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St Paul's ChurchSermon preached by the Reverend Nicholas Lang
St. Paul’s on the Green, Norwalk, Connecticut
The Twelfth Sunday After Pentecost – August 23, 2009

May every encounter be endowed with the creativity of God, every dialog enhanced with the wisdom of the Holy Spirit, every conflict be visited by Christ who is our peace. Amen.

If you are getting tired of these passages about bread that we’ve been hearing, do not fret. Today’s is the last of the four part series. Today, however, we find Jesus claiming to be the bread of life, and he insists that people eat his body and drink his blood. Now this may be a little startling for someone who is new to Christianity but imagine what it must have been like hearing it for the first time in first century Palestine. Hebrew Scripture strictly forbids the drinking of blood so you can understand why the audience began shaking their heads, walking away, and saying, “This teaching is difficult. Who can accept it?” Jesus had offended their religious sensibilities. That’s the trouble with Jesus. He often tells it like it is and we don’t always like what we hear. This is especially true when he preaches about money or forgiveness of our enemies.

Folks who had up to this point followed and admired and believed him get up and walk away, and given that reaction, it makes sense that Jesus would wonder if the last twelve holdouts wouldn’t want to do the same. “Do you wish to go away?” he asks them. Peter pipes us first, probably giving language to what they were all thinking “Lord, to whom can we go?”

As confusing as all this is to Peter, as hard to digest as the entire notion Jesus has been teaching, Peter has seen something in Jesus from which he cannot turn away. He has seen the face of God in him and, if that meant he would have to struggle with some things that were hard to swallow, than that’s what he would do.

But it is not everyone’s response to things that don’t set well. In my more than 35 years in ministry, I have seen my fair share of those who walk away. Sometimes it is because of a change that was made in worship or other area of parish life. Sometimes it is because of a position that the church has taken on a particular issue. Often it is because things are not going the way that a person wants.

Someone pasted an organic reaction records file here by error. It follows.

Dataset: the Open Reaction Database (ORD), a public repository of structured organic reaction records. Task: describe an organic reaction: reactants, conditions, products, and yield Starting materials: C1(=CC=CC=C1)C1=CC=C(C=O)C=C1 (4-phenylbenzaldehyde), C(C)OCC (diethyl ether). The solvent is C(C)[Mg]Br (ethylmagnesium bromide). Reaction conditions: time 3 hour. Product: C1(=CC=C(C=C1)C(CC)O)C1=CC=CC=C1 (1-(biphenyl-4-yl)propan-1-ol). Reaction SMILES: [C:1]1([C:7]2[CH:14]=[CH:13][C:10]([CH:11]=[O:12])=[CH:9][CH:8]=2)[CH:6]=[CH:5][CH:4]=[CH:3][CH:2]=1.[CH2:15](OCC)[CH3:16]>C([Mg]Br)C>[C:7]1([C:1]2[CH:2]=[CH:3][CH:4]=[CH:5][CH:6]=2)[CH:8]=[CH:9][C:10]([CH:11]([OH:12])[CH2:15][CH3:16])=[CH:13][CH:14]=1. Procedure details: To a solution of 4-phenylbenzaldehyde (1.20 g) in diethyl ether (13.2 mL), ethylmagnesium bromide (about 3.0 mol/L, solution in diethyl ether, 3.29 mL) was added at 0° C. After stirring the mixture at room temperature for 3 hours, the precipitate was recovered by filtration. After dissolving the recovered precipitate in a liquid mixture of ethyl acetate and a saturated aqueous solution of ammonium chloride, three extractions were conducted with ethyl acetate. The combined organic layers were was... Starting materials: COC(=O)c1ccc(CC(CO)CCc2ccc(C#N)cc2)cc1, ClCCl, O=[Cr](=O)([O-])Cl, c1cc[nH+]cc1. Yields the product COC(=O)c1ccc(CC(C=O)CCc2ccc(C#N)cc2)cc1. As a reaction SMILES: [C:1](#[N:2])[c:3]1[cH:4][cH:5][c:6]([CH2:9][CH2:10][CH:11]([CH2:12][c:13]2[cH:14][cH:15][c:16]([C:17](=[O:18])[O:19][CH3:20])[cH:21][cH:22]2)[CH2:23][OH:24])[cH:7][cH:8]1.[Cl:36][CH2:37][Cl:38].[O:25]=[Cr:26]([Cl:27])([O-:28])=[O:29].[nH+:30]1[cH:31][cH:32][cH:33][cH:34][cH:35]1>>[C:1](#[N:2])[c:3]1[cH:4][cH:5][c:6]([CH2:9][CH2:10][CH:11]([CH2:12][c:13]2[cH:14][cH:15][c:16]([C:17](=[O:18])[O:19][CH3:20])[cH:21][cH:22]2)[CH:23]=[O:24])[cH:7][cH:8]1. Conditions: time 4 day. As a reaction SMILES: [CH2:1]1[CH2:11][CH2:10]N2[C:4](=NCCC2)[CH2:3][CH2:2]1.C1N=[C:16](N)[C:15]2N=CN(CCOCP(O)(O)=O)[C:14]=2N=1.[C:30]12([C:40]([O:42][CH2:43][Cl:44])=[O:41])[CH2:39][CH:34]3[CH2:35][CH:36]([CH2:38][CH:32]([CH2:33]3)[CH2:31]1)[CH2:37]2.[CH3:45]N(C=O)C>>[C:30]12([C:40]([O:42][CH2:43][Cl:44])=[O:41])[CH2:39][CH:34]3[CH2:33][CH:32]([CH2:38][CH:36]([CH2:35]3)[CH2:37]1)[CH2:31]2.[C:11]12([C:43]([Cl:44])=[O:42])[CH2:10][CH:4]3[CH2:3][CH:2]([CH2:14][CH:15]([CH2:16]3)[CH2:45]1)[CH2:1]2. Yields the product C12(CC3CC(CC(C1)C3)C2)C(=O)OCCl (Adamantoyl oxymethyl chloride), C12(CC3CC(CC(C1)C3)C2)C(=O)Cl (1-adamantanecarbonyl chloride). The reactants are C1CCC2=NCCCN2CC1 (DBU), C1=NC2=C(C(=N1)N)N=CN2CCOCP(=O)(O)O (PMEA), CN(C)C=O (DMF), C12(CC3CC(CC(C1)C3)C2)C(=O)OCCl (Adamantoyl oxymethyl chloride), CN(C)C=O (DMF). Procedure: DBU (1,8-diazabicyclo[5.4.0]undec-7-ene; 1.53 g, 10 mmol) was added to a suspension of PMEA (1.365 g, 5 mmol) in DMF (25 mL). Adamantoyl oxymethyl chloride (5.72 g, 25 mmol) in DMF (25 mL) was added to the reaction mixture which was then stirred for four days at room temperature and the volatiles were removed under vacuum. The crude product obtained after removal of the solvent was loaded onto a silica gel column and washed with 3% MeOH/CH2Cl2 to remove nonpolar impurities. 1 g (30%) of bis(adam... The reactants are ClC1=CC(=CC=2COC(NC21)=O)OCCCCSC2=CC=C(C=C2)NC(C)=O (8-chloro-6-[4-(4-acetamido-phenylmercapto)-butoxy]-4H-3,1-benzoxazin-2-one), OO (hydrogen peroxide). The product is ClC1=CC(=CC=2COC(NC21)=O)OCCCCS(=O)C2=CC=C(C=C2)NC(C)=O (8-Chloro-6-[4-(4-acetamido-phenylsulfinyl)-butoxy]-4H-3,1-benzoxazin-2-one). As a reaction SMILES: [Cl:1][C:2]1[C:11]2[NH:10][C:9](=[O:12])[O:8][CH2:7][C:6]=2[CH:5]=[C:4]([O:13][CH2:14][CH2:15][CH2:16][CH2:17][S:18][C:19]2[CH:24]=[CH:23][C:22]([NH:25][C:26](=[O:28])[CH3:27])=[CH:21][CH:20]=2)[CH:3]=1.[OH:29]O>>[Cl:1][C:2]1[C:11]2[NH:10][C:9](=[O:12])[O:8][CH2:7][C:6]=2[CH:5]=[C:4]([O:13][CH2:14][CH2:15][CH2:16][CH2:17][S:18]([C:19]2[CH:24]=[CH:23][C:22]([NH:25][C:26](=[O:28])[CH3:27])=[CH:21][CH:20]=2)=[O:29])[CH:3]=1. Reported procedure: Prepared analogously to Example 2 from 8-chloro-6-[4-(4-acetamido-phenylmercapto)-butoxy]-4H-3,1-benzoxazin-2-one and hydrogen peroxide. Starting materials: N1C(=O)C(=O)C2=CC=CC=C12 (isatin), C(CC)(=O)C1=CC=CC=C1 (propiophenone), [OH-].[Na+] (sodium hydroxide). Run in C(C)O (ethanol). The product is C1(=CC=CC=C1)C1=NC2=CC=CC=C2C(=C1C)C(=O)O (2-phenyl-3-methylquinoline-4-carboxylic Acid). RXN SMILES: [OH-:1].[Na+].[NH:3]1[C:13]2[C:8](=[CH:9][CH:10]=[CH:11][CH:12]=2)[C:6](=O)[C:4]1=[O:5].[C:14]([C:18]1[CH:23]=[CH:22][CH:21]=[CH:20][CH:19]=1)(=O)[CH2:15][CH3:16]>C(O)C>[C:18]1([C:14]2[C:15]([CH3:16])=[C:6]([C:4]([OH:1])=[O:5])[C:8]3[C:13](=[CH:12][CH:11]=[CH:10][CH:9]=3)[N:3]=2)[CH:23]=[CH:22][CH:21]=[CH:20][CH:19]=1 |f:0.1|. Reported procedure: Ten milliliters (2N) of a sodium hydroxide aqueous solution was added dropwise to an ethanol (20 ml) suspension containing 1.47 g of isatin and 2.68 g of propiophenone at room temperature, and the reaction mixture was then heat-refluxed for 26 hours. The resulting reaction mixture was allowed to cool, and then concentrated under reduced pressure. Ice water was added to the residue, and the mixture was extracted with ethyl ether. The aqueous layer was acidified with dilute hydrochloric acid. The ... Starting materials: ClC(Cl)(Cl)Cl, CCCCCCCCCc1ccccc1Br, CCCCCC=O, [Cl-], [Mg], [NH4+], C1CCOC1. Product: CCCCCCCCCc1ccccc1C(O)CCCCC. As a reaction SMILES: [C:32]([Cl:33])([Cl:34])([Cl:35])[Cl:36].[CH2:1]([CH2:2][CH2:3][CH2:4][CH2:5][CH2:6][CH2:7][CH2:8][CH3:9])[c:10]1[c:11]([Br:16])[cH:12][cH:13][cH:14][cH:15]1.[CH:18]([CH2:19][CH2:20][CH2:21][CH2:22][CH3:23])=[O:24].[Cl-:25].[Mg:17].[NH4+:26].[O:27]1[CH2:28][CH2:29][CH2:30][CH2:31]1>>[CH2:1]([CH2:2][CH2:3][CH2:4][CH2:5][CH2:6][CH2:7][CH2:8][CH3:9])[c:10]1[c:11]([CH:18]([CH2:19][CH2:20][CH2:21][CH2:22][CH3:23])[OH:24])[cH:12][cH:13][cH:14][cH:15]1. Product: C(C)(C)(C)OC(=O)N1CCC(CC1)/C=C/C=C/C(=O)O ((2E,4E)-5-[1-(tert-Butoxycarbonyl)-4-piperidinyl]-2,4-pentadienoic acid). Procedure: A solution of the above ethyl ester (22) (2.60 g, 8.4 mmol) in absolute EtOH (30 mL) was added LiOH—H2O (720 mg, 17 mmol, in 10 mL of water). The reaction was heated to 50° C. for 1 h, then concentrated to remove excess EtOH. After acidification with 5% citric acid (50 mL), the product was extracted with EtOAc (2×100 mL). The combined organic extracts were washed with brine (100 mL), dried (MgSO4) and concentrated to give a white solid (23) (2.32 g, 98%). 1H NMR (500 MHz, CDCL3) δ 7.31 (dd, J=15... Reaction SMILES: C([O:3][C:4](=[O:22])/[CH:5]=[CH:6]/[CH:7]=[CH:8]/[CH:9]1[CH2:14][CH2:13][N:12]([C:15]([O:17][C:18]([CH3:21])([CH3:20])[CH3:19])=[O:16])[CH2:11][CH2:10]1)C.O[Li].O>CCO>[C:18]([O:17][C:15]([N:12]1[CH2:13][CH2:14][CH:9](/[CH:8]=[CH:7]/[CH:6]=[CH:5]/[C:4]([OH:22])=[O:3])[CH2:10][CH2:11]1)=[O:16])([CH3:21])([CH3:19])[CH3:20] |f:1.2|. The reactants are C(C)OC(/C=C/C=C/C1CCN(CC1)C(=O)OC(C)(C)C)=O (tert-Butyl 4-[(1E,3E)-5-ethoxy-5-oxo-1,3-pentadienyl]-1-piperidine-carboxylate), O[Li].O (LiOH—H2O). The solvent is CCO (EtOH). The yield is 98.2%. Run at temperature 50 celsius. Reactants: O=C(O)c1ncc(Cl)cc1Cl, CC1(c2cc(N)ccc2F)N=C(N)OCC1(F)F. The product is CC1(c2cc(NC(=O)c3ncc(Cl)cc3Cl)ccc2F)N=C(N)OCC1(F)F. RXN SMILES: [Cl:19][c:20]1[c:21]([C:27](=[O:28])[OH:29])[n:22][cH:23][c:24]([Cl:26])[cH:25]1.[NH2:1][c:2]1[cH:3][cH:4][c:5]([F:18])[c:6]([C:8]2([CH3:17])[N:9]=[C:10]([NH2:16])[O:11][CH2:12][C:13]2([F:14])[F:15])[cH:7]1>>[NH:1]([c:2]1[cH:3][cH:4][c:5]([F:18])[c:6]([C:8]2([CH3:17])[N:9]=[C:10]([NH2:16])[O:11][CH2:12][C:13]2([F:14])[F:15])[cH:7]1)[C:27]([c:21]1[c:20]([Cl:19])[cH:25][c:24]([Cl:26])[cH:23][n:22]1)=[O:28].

On the other hand, there are times when the best thing someone can do for their spiritual and emotional health is to walk away—especially when the church has marginalized them or not fed them—and to seek out a new faith community that is healthy, nurturing, and that will encourage a person to grow. This usually benefits the person who has come to that community as well as its entire membership. So it matters whether we’re just walking away or walking to something more welcoming and enriching. Indeed, I have moved on from denominations that were less than life-giving. Jesus gives us the freedom to do that—hopefully to find a better place—but even if we choose to walk away from him.

There is, of course, no perfect community of faith or perfect church. We are committed in this community to achieving excellence in how we do church in all of its aspects. We have great passion for radical welcome and hospitality. But excellence is not perfection and neither is St. Paul’s on the Green nor the Episcopal Church at large can ever hope to be perfect.

We Episcopalians have a national church heavy with the usual tiresome bureaucracy that often translates to taking years to enact important changes in policy, but we also enjoy worship so beautiful that it can bring one to tears, a majority of our bishops who fight for social justice, and a church daring enough to elect a woman as its Presiding Bishop and consecrate an openly gay man as bishop of a diocese. It is an institution of people trying to be faithful to the One who started this whole thing in the first place. Sometimes we rise to the occasion and we offend – as we should – just as Jesus did. Sometimes we cower, miss the mark, or walk away.

The late theologian, Verna Dozier, said “If Jesus had gone about the countryside singing songs and praying in front of the crowds as the world says Christians are supposed to do, he would have died in his sleep of old age.” The message Jesus continues to give us is not “a sleeper.” It is meant to wake us up and keep us on tip toe – waiting to see what’s in store next – right around the bend – because of the power and presence of the Holy Spirit in our midst. She will, in the end, prevail.

In her book Leaving Church, renowned preacher Mother Barbara Brown Taylor’s reflects on what she misses most about parish ministry. High on her priority are children “because they were not old enough to serve on committees or wrangle over the order of worship.”

“The children,” she says “often had a better grasp on what church was all about than the rest of us did. When one four-year-old rode by the church with his mother and her out-of-town friend, he interrupted them by tapping on the window. ‘That,’ he announced to the friend, ‘is where God gives us the bread.’”

In the end, that’s what we’re all about, that’s why we’re here. It comes down to our covenant relationship right here in this place. It’s all about how God gives us the bread and how we give it to one another and how we carry it into the world, connecting with a community of seekers and sojourners who are hungry for that bread and longing to experience God’s unwavering, extravagant love.

It’s about sisters and brothers who have seen the face of God in one another and who will support and accept and, yes, endure one another. And, honestly, to whom can we go – and find all that?

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